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The first time I wrote a blog was when my sister and I went on a road trip around the west coast starting back in 2011. It was a great way for our family, friends, and ourselves to keep track of the daily adventures and, more importantly, convey to our mother that we were alive and safe. Cute side moment: she would make her morning coffee and sit down to read our post from the night before before she read her morning newspaper. Mm the best way to start the day. It was fun and it was natural because I have always liked writing and it helped that the subject matter was super easy. It was also easy because a) I was not trying to gain income from its exposure and b) we knew the extent of its exposure: just family and a select group of family friends who knew about the journey.

Fast forward to 2015 when I wrote my first blog post for The Tailored Quill. I did not know how it was supposed to be used or how it could translate into clients or income. Instead I simply knew that I had to have one because everyone else did. If you were ever curious about how impressive I am, know that I wrote ONE WHOLE BLOG POST ------ and that was it for a really long time. I wrote another post a few months later. Yeah, months. That is like 1000 years in Millennial social media chronology.

The second post was more like a cute summary of why I started the business but it did nothing to convey what the reader should do about it. SOLID content marketing. But hey, everyone starts somewhere. So my blog sat stagnant for two years until I felt it in my heart that I had a lot I was ready to say. More powerfully, I knew how I wanted to say it. That is when I sat down last year and made a list of almost 200 topics on which I could write blog posts, most of which could easily be broken down even further into more topics. 

Fast forward / rewind to a couple days ago when a friend told me that last week's post about the two questions you need to ask as the first step toward career satisfaction (which she happened to read while at work) made her realize that she did not in fact hate her job as she thought. She instead disliked certain pieces of it while it otherwise checked off many boxes relating to her goals and interests. She stated "the two questions reminded me why I do what I do and put it in perspective, even though my story has always been that I'm terrible at it and that it is miserable."

 

She went on to articulate what I was thinking: the fact that it is difficult - sometimes impossible - to know what impact I have on people who read my work even if they never become clients or ever get in touch with me after reading it. I can track clicks and engagement on my blog page, but Squarespace cannot yet measure the lingering emotional impact the content has on visitors. And this is a crucial point about entrepreneurship that applies to every other arena of your life:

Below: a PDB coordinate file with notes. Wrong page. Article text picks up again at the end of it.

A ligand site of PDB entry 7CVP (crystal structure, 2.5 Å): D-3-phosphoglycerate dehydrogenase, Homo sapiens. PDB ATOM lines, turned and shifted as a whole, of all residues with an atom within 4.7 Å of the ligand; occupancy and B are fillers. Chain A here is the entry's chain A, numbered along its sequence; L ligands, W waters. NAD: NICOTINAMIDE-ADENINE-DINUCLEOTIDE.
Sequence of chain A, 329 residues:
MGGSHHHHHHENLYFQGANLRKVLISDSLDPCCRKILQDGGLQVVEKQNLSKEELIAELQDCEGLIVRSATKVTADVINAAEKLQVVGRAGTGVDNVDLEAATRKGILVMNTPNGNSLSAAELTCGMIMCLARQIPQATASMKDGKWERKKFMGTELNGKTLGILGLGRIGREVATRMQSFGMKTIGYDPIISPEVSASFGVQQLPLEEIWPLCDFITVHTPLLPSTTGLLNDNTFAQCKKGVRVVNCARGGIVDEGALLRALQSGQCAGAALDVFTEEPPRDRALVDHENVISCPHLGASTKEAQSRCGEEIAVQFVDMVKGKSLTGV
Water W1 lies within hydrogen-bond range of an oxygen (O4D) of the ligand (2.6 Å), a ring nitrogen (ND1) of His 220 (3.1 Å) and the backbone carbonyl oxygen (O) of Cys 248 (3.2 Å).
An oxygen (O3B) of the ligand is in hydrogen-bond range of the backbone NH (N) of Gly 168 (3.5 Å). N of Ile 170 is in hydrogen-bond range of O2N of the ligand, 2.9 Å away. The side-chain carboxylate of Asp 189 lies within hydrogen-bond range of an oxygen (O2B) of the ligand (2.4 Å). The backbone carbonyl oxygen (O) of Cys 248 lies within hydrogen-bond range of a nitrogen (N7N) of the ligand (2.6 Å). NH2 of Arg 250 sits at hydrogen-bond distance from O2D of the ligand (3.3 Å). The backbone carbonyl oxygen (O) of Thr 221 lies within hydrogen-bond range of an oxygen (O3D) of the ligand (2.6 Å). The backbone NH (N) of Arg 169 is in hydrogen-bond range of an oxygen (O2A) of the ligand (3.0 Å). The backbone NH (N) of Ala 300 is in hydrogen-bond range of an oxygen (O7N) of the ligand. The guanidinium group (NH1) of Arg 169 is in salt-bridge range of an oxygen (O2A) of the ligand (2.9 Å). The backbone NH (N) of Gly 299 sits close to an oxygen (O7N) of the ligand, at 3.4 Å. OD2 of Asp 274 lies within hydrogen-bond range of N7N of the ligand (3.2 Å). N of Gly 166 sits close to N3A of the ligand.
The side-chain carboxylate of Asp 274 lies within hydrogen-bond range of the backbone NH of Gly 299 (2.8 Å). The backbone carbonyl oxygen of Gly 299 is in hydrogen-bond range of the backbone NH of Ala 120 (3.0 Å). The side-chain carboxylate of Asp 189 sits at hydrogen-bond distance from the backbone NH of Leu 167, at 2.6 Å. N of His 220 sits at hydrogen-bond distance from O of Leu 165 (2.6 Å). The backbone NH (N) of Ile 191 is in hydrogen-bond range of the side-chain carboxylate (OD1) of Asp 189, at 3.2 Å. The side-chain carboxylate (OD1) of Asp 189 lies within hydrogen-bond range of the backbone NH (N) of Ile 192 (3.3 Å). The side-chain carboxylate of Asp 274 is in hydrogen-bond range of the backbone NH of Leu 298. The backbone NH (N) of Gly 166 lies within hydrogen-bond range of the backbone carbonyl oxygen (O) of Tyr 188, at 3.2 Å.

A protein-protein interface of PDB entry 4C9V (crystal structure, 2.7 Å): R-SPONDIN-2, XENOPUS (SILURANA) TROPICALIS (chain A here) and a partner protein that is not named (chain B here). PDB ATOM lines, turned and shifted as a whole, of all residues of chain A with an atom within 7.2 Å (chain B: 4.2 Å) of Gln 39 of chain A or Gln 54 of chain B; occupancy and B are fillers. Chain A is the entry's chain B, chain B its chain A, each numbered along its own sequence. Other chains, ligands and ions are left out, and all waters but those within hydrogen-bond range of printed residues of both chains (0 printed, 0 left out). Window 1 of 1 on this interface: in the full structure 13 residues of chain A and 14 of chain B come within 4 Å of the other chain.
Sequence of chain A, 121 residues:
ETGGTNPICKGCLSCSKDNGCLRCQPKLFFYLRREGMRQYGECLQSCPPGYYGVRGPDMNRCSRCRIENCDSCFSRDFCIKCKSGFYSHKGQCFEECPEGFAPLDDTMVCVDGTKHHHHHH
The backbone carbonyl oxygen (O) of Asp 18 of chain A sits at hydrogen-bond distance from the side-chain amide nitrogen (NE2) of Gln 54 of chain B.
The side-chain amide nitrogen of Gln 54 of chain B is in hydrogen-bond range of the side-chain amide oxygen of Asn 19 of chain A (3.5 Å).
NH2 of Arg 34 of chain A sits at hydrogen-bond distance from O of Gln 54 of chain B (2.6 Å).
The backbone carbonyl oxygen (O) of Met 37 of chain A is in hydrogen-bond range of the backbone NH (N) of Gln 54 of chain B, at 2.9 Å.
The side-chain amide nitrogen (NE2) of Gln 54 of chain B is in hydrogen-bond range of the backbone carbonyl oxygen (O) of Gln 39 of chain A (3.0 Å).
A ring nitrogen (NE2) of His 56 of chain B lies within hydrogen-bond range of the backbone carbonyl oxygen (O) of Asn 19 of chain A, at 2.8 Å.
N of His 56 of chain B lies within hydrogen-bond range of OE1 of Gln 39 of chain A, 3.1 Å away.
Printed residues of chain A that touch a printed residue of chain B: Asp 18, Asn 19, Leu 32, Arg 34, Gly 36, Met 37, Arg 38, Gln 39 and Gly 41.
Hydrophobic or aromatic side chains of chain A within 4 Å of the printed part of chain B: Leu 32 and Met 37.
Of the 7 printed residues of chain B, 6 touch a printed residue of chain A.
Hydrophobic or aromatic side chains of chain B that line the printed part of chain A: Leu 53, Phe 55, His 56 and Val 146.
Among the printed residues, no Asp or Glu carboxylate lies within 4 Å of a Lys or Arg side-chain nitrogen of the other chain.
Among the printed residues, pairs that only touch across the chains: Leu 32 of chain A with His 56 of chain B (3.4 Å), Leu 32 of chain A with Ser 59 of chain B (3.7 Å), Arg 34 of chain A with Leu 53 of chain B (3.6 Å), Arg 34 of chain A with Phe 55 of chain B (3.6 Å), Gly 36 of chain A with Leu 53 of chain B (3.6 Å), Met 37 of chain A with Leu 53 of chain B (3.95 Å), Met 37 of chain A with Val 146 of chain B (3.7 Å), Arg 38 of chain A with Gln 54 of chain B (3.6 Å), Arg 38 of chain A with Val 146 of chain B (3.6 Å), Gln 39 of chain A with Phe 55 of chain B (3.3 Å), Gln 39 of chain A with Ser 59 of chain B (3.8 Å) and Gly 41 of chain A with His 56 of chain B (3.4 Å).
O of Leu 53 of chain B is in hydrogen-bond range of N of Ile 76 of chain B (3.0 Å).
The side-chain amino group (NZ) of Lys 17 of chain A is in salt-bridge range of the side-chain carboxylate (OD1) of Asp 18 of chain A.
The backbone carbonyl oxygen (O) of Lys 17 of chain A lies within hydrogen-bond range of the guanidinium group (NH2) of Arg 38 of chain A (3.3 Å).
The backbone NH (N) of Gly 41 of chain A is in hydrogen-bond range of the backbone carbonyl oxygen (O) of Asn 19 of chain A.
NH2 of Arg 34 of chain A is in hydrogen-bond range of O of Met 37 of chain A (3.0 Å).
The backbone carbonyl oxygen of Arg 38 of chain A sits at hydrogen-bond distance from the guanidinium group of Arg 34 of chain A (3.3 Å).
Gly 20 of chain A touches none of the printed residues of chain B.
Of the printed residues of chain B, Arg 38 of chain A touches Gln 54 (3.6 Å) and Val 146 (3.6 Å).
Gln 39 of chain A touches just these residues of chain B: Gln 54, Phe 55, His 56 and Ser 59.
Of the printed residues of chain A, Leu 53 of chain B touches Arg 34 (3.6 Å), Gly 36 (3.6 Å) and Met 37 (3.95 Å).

Expressing yourself with an authentic voice is always valuable even if you do not know who is listening. 

I did not hear my true authentic voice until six months after I started my company in 2015. I did not find it in high school or college or even in the years of mental health work before I started The Tailored Quill, but it was growing ever so incrementally. I found it on the second day of the Book Swarm in Oakland, CA, where I was hired as a scribe to record and consolidate material from industry experts to craft a book on Narrative in the 21st century with a small team in only two days. The second day was when the team got together and took all of the previous day's material to package it into concise, world-rocking chapter outlines. It was basically ten of us in a big room interrupting each other and debating what should be included where and how to emphasize what. 

Several team members were debating one point ad nauseam and I suddenly burst in to the fray and commandingly offered the perspective that the focus ought to be on the broader scope for the moment and that the point about which they were debating was in fact more appropriate for a different chapter altogether. Even though I was "right" and they relented in order to move on, I personally was like "Oh damn, that's what I sound like??" and my whole life, evolution, development, interests, jobs, thoughts, and goals all passed before my eyes and connected to how I saw myself standing there and speaking in that moment. 

I sat down and thought about that for a solid ten minutes. My brain and its prior skills and knowledge recognized that the group was focusing on the wrong thing and then...here is the magic moment...I CHOSE TO SAY SOMETHING. I chose to speak up right then. Something in me was ready to do that and impelled it. 

I did not know that starting my blog would impact people's lives when I started it in earnest last year, but I was able to feel that same impulse within me that it was time to start speaking up. As opposed to when I "started my blog" in 2015, I knew what I wanted to talk about this time and I knew that I was ready to share. 

Now, believe it or not, this is not a boastful blog post. I am not trying to celebrate myself. Sure, I am reciting my own personal narrative growth but my point is that I am just like you. I spent years frustrated that I was not heard, years wondering how to authentically express myself, and it will forever be a challenge. It is becoming more and more consistent in this blog and in conversations about my work but it is not perfect. It is like yoga. You have to keep practicing it in order to actually stay flexible.